News / Economy

G20 Divisions Between Rich and Developing Countries Could Hamper Agreement

Multimedia

G20 Finance Ministers meet in France Friday and Saturday to seek agreement on a framework for stabilizing the global economy.  But large divisions among rich and developing nations may make finding common ground difficult.

The contrast between rapid growth in emerging economies versus sluggish recovery and high unemployment in many developed nations is expected to play a prominent role in discussions as economic ministers from the Group of 20 industrialized and developing nations gather in Paris.


Economist Chris Williamson says two key challenges are likely to dominate. "The first is the old story of the global imbalances and in particular, China's surplus and U.S. deficit.  The second is, as it has already been flagged up - the big commodity argument and whether speculation on commodities should be curbed," he said.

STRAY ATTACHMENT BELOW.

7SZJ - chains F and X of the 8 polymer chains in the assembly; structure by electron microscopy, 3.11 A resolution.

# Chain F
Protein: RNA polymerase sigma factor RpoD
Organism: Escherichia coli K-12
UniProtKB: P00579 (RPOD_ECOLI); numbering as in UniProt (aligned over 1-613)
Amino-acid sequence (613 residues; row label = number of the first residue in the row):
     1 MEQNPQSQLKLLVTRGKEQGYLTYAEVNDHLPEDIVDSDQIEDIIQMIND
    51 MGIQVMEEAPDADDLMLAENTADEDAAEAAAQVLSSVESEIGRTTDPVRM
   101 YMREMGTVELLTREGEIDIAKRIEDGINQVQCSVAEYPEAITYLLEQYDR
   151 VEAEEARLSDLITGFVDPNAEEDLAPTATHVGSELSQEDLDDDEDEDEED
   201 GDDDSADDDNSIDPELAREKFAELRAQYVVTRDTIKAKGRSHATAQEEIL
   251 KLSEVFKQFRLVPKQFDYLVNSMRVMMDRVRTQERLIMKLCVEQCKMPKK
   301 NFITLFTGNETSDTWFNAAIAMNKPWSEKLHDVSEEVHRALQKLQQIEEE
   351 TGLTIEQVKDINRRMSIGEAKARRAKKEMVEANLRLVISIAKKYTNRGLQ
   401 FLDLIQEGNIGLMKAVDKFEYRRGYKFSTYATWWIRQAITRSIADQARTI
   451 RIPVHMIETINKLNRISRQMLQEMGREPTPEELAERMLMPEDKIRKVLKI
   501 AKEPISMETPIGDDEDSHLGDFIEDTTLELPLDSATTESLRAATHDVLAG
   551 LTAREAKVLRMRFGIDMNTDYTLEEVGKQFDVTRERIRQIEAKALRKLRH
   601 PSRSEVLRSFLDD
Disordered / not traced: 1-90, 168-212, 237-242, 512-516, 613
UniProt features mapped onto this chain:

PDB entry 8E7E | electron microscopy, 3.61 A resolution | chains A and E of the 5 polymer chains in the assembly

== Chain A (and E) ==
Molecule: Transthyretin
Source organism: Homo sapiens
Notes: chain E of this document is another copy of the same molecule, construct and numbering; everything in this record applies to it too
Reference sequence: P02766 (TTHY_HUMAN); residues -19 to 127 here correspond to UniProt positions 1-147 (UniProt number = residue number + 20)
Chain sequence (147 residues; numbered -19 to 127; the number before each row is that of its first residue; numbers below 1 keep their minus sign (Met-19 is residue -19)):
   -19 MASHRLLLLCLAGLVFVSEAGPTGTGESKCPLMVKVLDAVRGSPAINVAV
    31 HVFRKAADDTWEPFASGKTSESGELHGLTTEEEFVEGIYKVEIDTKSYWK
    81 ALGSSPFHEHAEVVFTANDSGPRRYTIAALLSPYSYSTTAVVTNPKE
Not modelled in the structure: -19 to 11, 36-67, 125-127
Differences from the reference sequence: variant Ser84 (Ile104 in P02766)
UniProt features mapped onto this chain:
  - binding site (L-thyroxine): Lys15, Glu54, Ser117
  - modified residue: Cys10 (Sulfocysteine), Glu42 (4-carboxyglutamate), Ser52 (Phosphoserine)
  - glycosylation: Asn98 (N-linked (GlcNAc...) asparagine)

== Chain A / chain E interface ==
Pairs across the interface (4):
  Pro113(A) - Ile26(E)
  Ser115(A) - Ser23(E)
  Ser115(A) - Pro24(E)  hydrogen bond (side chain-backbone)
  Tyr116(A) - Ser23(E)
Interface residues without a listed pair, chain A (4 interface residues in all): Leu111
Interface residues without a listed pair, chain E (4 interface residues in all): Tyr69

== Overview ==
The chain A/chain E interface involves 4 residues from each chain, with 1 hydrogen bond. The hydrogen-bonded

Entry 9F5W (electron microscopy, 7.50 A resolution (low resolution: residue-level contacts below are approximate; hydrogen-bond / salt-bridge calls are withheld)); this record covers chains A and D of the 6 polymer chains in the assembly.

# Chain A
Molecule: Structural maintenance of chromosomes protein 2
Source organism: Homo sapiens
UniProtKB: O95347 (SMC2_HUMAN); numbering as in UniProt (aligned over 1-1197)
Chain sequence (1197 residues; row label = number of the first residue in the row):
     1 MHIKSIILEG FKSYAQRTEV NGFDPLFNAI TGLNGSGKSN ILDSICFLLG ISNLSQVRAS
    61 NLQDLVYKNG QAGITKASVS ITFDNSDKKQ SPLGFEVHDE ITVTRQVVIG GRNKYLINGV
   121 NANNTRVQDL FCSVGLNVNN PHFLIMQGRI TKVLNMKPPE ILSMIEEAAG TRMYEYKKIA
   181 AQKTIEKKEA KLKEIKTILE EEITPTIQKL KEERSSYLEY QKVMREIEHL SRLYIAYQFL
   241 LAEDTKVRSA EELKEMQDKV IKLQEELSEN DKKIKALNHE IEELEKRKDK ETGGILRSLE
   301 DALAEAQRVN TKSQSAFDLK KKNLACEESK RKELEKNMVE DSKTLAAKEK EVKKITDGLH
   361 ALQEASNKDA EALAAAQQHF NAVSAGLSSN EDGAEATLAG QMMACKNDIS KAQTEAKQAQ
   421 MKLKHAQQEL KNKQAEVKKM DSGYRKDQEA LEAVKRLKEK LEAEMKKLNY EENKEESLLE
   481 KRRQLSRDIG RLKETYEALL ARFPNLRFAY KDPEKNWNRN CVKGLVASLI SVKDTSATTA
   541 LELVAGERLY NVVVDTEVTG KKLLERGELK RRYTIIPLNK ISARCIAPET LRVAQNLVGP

A debate is already underway between commodity producers and consumer nations over proposed regulations aimed at taming soaring food costs.

And as in previous summits, tensions over currency exchange rates between Washington and Beijing remain high.

U.S. officials maintain that China deliberately undervalues its currency to gain an edge in exports. But other countries, including Brazil accuse the U.S. of doing the same, using its monetary policy of quantitative easing to devalue the dollar.